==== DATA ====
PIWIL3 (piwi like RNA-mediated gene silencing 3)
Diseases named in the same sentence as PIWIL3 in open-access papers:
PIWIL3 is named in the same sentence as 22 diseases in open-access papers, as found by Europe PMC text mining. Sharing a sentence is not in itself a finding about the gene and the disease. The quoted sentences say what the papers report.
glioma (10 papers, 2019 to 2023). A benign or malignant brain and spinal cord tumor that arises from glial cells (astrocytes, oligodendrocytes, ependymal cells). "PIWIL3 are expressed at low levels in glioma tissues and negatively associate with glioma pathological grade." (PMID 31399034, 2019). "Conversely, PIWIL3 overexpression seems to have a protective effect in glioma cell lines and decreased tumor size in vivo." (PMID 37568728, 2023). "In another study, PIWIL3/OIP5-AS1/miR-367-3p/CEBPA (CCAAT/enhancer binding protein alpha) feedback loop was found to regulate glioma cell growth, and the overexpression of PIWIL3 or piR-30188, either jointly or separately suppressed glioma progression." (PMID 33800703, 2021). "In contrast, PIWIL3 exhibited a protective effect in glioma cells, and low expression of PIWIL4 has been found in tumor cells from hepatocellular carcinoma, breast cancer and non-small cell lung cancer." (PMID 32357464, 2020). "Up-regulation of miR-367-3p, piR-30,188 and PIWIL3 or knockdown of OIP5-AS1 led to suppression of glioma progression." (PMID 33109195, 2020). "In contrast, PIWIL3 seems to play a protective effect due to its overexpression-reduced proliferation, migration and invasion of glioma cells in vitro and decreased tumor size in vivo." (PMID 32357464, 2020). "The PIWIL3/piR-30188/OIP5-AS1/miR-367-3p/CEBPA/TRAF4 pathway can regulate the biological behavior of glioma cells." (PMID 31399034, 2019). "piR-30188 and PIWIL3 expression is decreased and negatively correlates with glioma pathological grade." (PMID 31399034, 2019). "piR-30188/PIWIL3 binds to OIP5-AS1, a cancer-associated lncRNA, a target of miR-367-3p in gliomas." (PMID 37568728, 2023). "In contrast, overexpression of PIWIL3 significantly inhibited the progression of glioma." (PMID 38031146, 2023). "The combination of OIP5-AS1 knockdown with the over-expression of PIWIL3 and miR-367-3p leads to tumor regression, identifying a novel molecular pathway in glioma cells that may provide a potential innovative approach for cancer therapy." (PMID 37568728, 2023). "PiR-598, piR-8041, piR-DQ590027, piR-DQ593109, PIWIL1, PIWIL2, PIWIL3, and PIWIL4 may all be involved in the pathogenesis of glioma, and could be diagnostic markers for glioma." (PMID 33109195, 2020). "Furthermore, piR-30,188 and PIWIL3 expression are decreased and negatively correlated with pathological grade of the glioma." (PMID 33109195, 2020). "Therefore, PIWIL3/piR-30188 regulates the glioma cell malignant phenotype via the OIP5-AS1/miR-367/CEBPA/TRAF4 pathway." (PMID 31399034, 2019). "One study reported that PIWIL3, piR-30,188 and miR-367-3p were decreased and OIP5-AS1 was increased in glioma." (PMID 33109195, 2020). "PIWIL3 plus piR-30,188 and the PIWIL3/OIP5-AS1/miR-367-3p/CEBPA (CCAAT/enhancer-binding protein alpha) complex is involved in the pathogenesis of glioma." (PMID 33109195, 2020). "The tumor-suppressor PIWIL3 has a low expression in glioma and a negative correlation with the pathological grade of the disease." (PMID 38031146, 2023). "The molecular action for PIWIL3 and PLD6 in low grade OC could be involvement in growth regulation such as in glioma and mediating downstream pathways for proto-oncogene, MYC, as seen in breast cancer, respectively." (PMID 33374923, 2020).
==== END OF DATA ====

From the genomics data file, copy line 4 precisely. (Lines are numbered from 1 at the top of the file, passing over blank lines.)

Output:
glioma (10 papers, 2019 to 2023). A benign or malignant brain and spinal cord tumor that arises from glial cells (astrocytes, oligodendrocytes, ependymal cells). "PIWIL3 are expressed at low levels in glioma tissues and negatively associate with glioma pathological grade." (PMID 31399034, 2019). "Conversely, PIWIL3 overexpression seems to have a protective effect in glioma cell lines and decreased tumor size in vivo." (PMID 37568728, 2023). "In another study, PIWIL3/OIP5-AS1/miR-367-3p/CEBPA (CCAAT/enhancer binding protein alpha) feedback loop was found to regulate glioma cell growth, and the overexpression of PIWIL3 or piR-30188, either jointly or separately suppressed glioma progression." (PMID 33800703, 2021). "In contrast, PIWIL3 exhibited a protective effect in glioma cells, and low expression of PIWIL4 has been found in tumor cells from hepatocellular carcinoma, breast cancer and non-small cell lung cancer." (PMID 32357464, 2020). "Up-regulation of miR-367-3p, piR-30,188 and PIWIL3 or knockdown of OIP5-AS1 led to suppression of glioma progression." (PMID 33109195, 2020). "In contrast, PIWIL3 seems to play a protective effect due to its overexpression-reduced proliferation, migration and invasion of glioma cells in vitro and decreased tumor size in vivo." (PMID 32357464, 2020). "The PIWIL3/piR-30188/OIP5-AS1/miR-367-3p/CEBPA/TRAF4 pathway can regulate the biological behavior of glioma cells." (PMID 31399034, 2019). "piR-30188 and PIWIL3 expression is decreased and negatively correlates with glioma pathological grade." (PMID 31399034, 2019). "piR-30188/PIWIL3 binds to OIP5-AS1, a cancer-associated lncRNA, a target of miR-367-3p in gliomas." (PMID 37568728, 2023). "In contrast, overexpression of PIWIL3 significantly inhibited the progression of glioma." (PMID 38031146, 2023). "The combination of OIP5-AS1 knockdown with the over-expression of PIWIL3 and miR-367-3p leads to tumor regression, identifying a novel molecular pathway in glioma cells that may provide a potential innovative approach for cancer therapy." (PMID 37568728, 2023). "PiR-598, piR-8041, piR-DQ590027, piR-DQ593109, PIWIL1, PIWIL2, PIWIL3, and PIWIL4 may all be involved in the pathogenesis of glioma, and could be diagnostic markers for glioma." (PMID 33109195, 2020). "Furthermore, piR-30,188 and PIWIL3 expression are decreased and negatively correlated with pathological grade of the glioma." (PMID 33109195, 2020). "Therefore, PIWIL3/piR-30188 regulates the glioma cell malignant phenotype via the OIP5-AS1/miR-367/CEBPA/TRAF4 pathway." (PMID 31399034, 2019). "One study reported that PIWIL3, piR-30,188 and miR-367-3p were decreased and OIP5-AS1 was increased in glioma." (PMID 33109195, 2020). "PIWIL3 plus piR-30,188 and the PIWIL3/OIP5-AS1/miR-367-3p/CEBPA (CCAAT/enhancer-binding protein alpha) complex is involved in the pathogenesis of glioma." (PMID 33109195, 2020). "The tumor-suppressor PIWIL3 has a low expression in glioma and a negative correlation with the pathological grade of the disease." (PMID 38031146, 2023). "The molecular action for PIWIL3 and PLD6 in low grade OC could be involvement in growth regulation such as in glioma and mediating downstream pathways for proto-oncogene, MYC, as seen in breast cancer, respectively." (PMID 33374923, 2020).